After more than 20 years of making other people’s movies happen, Sheffielder Richard Knight will finally get to see his own script brought to life.
The former location manager, who now helps students begin their film industry careers, has been writing film scripts for years, but just for fun.
He plucked up the courage to finally enter a competition when he heard Rotherham stately home Wentworth Woodhouse had launched its first ever screenwriting award.
He beat almost 100 entries and will see his script turned into a short film this autumn by a professional screenwriter, director and crew.
All scripts were anonymised for judging and the panel fell for the charms of Richard’s gentle comedy, which sees an elderly gent trick his way into leading a guided tour of the Grade I listed 18th century mansion, making up historical stories as he goes from room to room.
“I am blown away; I didn’t think I’d got any chance,” said Richard, of Greystones, Sheffield, whose earliest career highlight was being Diana Rigg’s assistant and daily Pimm’s-mixer on the set of The Mrs Bradley Mysteries.
“I’ve been in the film industry since I was 23 but kept my writing ambitions pretty quiet. Most people in the industry think I’m just the guy who finds the locations and parks the trucks!”
The Greystones father of one added: “Wentworth Woodhouse is a stunning place; Over the years I’ve viewed it as a potential location for numerous films and TV dramas. I thought basing my script on a tour would show the house’s beauty. I am itching to see how the professionals will shape it.”
Richard’s locations work includes hit movies Dead Man’s Shoes, This Is England and Four Lions by award-winning Sheffield production company Warp Films, music videos for the Arctic Monkeys, Jake Bugg and Louis Tomlinson, the BBC’s Silent Witness series and Channel 4’s acclaimed Utopia.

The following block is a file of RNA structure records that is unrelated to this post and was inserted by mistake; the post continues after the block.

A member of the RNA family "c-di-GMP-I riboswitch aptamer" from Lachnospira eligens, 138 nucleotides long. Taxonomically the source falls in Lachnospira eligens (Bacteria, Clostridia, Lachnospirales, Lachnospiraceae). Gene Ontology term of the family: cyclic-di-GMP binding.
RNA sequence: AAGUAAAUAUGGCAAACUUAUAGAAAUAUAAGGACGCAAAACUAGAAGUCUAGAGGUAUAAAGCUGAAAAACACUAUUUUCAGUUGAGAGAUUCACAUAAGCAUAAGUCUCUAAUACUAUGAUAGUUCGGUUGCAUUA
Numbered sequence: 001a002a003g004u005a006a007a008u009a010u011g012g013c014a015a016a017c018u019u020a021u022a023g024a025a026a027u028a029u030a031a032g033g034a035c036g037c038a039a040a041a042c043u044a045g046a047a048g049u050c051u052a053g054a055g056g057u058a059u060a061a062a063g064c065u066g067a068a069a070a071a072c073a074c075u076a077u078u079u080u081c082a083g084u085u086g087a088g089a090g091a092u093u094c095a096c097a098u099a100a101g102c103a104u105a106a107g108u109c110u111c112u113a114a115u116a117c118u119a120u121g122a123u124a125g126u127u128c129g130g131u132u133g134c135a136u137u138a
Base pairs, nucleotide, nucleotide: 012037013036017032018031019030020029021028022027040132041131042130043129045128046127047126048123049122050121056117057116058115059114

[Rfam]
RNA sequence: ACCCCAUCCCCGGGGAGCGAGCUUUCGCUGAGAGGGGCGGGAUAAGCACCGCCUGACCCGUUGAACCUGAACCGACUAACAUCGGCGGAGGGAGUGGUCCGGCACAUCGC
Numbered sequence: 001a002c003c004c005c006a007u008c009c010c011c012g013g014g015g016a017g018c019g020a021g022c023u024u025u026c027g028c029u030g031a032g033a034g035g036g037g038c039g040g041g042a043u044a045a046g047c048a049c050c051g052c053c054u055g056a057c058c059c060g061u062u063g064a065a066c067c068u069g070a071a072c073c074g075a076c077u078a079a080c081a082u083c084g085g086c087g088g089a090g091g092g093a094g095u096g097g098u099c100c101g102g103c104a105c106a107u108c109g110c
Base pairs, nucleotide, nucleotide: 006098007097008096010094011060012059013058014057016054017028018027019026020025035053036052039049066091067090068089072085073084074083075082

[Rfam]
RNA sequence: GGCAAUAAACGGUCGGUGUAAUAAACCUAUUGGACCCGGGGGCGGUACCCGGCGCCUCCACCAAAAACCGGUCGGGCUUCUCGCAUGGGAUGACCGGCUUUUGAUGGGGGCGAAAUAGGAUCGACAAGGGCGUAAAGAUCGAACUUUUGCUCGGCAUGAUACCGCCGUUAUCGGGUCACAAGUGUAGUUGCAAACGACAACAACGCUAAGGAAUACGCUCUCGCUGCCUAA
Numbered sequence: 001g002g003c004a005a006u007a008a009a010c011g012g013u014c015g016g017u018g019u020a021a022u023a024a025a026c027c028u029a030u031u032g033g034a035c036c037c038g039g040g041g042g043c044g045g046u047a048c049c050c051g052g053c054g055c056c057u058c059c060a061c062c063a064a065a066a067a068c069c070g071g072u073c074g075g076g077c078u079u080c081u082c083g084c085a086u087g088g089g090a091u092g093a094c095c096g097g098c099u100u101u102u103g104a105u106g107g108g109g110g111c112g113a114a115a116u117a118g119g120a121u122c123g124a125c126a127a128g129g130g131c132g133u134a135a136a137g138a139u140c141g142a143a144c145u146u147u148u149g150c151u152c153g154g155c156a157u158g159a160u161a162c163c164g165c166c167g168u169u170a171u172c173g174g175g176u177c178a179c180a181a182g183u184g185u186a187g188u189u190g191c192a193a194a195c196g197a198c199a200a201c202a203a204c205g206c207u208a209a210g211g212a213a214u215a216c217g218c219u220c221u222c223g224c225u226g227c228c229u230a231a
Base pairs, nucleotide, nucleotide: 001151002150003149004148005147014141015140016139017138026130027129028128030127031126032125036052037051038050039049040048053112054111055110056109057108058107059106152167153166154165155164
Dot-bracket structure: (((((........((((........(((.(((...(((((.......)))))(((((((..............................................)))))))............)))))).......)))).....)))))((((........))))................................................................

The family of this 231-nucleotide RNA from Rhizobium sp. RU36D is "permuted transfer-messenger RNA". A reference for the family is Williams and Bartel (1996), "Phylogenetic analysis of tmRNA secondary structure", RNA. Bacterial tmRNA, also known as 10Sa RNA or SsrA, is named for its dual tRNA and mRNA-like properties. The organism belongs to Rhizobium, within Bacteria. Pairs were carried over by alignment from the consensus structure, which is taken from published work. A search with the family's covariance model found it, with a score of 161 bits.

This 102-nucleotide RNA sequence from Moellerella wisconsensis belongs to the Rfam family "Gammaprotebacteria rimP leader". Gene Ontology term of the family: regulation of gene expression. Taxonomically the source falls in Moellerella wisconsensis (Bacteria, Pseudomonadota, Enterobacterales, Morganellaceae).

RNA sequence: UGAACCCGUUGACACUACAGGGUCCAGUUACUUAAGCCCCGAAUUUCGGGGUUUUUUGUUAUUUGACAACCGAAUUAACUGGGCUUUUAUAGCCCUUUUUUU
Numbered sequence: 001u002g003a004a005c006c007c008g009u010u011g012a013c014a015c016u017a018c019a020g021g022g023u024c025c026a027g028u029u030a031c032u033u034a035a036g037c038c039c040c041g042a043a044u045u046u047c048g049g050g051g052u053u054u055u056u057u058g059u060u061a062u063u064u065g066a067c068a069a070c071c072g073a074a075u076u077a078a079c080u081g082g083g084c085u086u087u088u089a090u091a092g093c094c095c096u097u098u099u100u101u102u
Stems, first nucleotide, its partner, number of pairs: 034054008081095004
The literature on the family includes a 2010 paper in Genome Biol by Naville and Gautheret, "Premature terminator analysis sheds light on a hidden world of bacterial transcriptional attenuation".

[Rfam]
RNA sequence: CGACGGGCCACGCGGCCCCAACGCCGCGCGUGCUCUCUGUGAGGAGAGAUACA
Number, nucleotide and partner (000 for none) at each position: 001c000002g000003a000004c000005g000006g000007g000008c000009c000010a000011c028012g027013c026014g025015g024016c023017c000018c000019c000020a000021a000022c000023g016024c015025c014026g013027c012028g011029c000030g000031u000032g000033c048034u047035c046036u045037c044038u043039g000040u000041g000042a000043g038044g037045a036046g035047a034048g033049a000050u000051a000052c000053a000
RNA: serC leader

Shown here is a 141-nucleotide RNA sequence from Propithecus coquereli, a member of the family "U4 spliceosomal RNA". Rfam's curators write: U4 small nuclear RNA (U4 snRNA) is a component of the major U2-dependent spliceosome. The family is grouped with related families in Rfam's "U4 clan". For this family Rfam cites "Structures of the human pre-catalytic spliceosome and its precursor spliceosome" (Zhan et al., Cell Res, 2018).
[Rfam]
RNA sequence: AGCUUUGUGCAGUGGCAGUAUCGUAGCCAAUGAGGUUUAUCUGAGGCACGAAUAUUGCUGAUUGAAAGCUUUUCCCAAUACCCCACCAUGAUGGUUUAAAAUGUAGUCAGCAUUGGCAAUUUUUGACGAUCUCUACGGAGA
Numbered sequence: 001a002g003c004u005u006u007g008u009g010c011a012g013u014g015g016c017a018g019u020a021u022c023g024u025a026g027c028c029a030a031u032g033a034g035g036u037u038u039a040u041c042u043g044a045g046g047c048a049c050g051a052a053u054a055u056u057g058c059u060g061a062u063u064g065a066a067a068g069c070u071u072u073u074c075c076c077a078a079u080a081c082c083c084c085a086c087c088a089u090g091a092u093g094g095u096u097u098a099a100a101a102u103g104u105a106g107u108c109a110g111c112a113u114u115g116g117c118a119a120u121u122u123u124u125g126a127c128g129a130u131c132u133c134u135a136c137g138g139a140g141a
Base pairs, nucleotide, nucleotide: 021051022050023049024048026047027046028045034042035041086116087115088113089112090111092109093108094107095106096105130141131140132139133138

Most recently he worked on the newly-released movie Everybody’s Talking About Jamie, which is set in Sheffield.
He is now sharing his industry knowledge with students across the county as Screen Yorkshire’s career support manager. “Many want to be writers or directors and I also encourage them to look at the wider range of jobs available. Having my own screenplay made into a film at the age of 47 could well inspire them to pursue their dreams, no matter how long it takes,” said Richard.
Wentworth Woodhouse, the setting for Oscar-winning movies and hit TV dramas, launched its screenwriting award in June to give an emerging writer the chance to make their mark in a hugely competitive industry.
Entrants had to use Wentworth Woodhouse as inspiration and tell a unique storyline and entries ranged from romantic bodice-rippers to horror thrillers.
“Our judges saw big potential in Richard’s script and we are delighted to give this unique opportunity to someone who has nursed their ambition for so long,” said Sarah McLeod, CEO of the Preservation Trust regenerating the mansion.
“Wentworth Woodhouse has been chosen as a location by some of the biggest names in the industry and now it’s at Richard’s disposal. We are so excited to watch it progress from page to screen.”
Richard’s script will be edited by Paul Hutchinson, an experienced script-reader and screenwriter based in Chesterfield whose high-profile clients include a New York Times best-seller.
It will be made into a short film by Doncaster film-maker and director James Lockey, who currently has his first series in pre-production for a major platform.
Funding is being provided by a grant from the National Lottery Heritage Fund’s Culture Recovery 2021 pot and the movie will debut as part of a major event at the mansion in March 2022.